Food & Wine
Taste of the South

Taste of the South January - February 2017

Taste of the South helps you savor the unique dishes, cooking personalities and culinary destinations of the South - and now you can enjoy every single page on your tablet! For readers who love Southern cooking or simply experimenting with new flavors, this magazine is a guidebook. Taste of the South is for those who have a passion for good food, at home and on the road. Every issue is a guide to Southern lifestyle.

United States
Hoffman Media
Read More
6 Issues

in this issue

1 min.
many of us were blessed

with mothers, grandmothers—maybe even dads—who taught us the hallowed art of Southern cooking. They watched as we stood on step stools in their kitchens, trying our best to measure flour, making a huge mess. Thanks to their infinite patience, we gradually grew into the cooks we are today. If you weren’t lucky enough to grow up with a Southern grandmother at your side, we have just the issue for you. Starting on page 31, our Ultimate Southern Cookbook is full of classic, down-home recipes that will bring back your very best food memories. From Bacon-Fat Biscuits to Sunday Pot Roast to golden and gooey Pineapple Upside-Down Cake, these tried-and-true dishes are perfect for bringing your family together around the table. Before you begin cooking, be sure to turn to page 64 and…

1 min.
dishing with

Originally from Columbia, South Carolina, Sarah Simmons moved to New York City and discovered a hole in the restaurant scene—it was missing a space for up-and-coming chefs to share their talents. This gave her the idea for City Grit, a culinary salon that now hosts chefs from around the country. That was the jumping off point for her next concept, Birds & Bubbles, a fried chicken and champagne spot that lauds the art of the Southern-fried bird. Sarah recently brought her talents back to her home town to open Rise Gourmet Goods and Bakeshop, a “Southern boulangerie” that serves elevated versions of classic Southern desserts as well as fresh breads and pastries. One dish everyone should have up his or her sleeve? Every Southerner should be able to make a good biscuit. Three…

1 min.
prep + provisions

Made in Columbia, Alabama, this cornmeal is perfect for a variety of Southern classics. 1. MUDDY POND SORGHUM SYRUP A staple in most Southern cooks’ cupboards for decades, sorghum syrup has found its home again in our kitchen thanks to its thick, rich sweetness. Muddy Pond Sorghum Mill has been producing sorghum syrup since the early 1980s in Muddy Pond, Tennessee; its rich flavor is mildly sweet and is perfect atop biscuits and waffles. $8 for 1-pint jar; muddypondsorghum.com 2. RIFLE PAPER CO. CITRUS FLORAL RECIPE BOX AND CARDS What’s a cook without his or her most trusted recipes? Made in Winter Park, Florida, this recipe tin is a charming way to store all your heirloom recipes, and includes matching recipe cards and dividers for organization—something every home cook needs. $34; riflepaperco.com 3. DOT &…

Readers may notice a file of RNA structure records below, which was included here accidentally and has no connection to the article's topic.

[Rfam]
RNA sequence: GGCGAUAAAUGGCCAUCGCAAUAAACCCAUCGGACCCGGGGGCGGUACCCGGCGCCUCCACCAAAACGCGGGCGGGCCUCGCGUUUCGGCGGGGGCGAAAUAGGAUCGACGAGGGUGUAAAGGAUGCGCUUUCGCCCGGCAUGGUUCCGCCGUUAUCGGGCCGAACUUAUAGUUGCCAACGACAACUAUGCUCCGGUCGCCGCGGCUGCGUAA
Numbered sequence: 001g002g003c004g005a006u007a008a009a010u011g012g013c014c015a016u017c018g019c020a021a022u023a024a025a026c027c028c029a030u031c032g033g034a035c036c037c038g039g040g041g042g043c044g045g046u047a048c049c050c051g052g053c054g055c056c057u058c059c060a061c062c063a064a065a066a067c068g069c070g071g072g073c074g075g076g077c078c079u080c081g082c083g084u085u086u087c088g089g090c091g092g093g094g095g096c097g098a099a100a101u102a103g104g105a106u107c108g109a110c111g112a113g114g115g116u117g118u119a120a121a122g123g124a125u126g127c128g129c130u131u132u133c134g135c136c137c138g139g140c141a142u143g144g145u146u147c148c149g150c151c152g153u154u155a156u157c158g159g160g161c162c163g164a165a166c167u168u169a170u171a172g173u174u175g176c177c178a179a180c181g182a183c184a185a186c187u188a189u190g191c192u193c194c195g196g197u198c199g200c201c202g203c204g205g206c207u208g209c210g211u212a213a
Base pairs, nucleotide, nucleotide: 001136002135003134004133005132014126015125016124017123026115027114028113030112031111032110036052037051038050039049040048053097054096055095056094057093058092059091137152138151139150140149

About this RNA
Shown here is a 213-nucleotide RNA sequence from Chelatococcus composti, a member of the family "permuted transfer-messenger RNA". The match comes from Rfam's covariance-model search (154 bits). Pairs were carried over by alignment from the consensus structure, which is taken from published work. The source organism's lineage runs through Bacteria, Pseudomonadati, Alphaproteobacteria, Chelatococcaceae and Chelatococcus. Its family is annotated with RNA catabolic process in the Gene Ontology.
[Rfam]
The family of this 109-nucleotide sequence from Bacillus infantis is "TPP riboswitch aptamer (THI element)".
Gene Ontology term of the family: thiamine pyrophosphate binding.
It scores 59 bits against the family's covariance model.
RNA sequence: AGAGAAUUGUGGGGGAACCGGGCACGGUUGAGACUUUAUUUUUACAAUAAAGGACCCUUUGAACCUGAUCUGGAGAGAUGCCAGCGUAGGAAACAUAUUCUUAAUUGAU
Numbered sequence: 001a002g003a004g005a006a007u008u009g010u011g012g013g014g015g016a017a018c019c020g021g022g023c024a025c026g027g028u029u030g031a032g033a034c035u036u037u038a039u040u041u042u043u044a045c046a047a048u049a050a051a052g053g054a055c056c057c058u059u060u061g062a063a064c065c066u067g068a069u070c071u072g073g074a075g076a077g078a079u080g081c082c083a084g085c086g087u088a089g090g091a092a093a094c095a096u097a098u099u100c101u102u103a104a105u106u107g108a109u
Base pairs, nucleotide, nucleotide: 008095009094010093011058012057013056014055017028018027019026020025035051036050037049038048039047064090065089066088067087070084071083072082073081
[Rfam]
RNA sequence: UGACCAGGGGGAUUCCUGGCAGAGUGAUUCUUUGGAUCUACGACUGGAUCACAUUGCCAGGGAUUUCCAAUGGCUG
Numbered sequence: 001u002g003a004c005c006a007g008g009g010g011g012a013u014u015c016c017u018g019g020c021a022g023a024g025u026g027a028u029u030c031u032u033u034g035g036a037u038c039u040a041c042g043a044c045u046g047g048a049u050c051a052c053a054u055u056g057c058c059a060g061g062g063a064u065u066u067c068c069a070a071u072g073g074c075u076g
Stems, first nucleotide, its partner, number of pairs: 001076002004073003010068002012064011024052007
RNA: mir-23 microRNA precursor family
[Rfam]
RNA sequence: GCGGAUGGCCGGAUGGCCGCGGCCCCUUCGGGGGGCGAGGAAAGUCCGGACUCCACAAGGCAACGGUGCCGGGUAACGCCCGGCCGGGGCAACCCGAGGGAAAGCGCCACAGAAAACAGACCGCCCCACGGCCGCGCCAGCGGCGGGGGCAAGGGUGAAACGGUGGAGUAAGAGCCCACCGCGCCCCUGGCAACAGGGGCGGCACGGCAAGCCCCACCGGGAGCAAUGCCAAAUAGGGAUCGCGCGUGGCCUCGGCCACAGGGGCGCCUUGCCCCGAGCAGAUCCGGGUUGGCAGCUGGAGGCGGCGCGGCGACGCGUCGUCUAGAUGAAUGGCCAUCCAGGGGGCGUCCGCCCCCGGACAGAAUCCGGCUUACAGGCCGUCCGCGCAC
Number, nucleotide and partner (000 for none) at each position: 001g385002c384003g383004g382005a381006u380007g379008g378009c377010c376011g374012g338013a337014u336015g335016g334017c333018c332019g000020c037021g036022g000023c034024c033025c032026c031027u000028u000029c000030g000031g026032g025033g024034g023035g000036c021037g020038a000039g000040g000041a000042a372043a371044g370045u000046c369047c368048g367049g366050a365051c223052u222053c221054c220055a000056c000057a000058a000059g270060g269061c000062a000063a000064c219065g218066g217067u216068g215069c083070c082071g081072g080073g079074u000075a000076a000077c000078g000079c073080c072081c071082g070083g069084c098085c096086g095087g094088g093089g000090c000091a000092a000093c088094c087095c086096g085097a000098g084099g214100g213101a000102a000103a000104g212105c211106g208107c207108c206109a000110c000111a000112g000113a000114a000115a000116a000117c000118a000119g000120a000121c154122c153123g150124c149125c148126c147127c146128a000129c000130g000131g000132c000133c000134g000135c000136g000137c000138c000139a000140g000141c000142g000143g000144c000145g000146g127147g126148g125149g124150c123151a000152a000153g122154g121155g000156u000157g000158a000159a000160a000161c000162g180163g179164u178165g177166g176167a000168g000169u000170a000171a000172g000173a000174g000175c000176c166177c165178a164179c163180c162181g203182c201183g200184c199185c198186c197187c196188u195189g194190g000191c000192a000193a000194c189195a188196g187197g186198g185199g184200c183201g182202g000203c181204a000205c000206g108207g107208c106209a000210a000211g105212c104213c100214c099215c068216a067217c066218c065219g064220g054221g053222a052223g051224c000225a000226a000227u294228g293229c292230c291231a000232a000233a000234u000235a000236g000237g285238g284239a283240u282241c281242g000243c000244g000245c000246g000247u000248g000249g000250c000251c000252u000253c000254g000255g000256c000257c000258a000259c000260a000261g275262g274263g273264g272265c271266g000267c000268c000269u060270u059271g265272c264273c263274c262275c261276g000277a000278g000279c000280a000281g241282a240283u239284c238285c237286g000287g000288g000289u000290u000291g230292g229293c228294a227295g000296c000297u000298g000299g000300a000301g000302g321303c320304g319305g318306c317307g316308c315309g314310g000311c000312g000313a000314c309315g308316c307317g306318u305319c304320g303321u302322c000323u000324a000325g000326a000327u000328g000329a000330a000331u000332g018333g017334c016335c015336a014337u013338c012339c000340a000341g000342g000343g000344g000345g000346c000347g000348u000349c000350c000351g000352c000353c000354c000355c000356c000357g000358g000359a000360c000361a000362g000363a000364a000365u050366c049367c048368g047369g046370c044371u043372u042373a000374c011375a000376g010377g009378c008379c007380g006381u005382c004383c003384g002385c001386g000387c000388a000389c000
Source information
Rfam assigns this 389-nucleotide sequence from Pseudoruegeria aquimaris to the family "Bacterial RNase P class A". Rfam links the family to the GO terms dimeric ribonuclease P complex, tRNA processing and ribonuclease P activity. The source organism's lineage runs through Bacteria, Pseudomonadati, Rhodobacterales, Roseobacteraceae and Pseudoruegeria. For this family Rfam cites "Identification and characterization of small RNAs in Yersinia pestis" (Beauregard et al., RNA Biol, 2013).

1 min.
new +noteworthy

ASHEVILLE, NORTH CAROLINA January 17-26 In a city as unique as Asheville, you know this restaurant week will be good. We’re excited to see the menus from Rhubarb, The Blackbird, The Market Place Restaurant, and Nightbell. NASHVILLE, TENNESSEE January 16-22 With participants like Puckett’s Grocery, Americano, Urban Grub, and many more, Nashville Originals is sure to put on a culinary show for their restaurant week. CHARLESTON, WEST VIRGINIA January 23-28 Celebrating its fourth year, Charleston Restaurant Week will play host to around two dozen locally-owned restaurants, such as South Hills Market & Café, Laury’s, and Paterno’s in the Park. OPENING SOON Filled with top-notch restaurants and food inspired from around the world, The Pizitz Food Hall in Birmingham, Alabama, will be a one-stop shop for Southern and global cuisine alike. We’re excited for a second location of…

5 min.
birmingham to knoxville

BIRMINGHAM, AL Where to Eat WE HAVE DOUGHNUTS This downtown doughnut stand, dreamed up by old-fashioned doughnut champion Phil and Sara Amthor and friends, is constantly inventing delicious seasonal flavors, but you can always count on four classics: buttermilk, chocolate, double chocolate, and brown butter. wehavedoughnuts.com BRICK & TIN This local hotspot takes the ingredients of fine dining and serves them in a more accessible way—on a sandwich made with their fresh-baked bread. The Mountain Brook location’s menu has expanded to include salads and entrees for lunch and dinner, and folks fill up the tables whenever the doors are open. brickandtin.com TED’S RESTAURANT Ted’s Restaurant is the perfect spot to experience the rich Greek heritage in Birmingham’s food scene. Owners Tasos and Beba Touloupis originally bought the meat-and-three from “Mister Ted” Sarris, and they have maintained the…

5 min.
collard greens

A staple of Southern cuisine for more than 200 years, collard greens aren’t just a quaint specialty served with black-eyed peas to ensure wealth in the coming year. True Southerners wouldn’t turn down a mess o’ greens (served with cornbread to sop up the pot liquor, of course) any day of the year. Southern folklore recommends that you hang a collard green leaf over your door to ward off evil spirits, and placing one on your forehead is thought to cure headaches. No matter what you believe, during the blustery winter months, a hearty serving of collard greens is definitely good for whatever ails you. Not to mention downright delicious. TIPS SHOP SMART Peak season for collard greens is January through April. When buying, look for crisp green leaves with no wilting, yellowing, or holes. SAVE TIME Prep…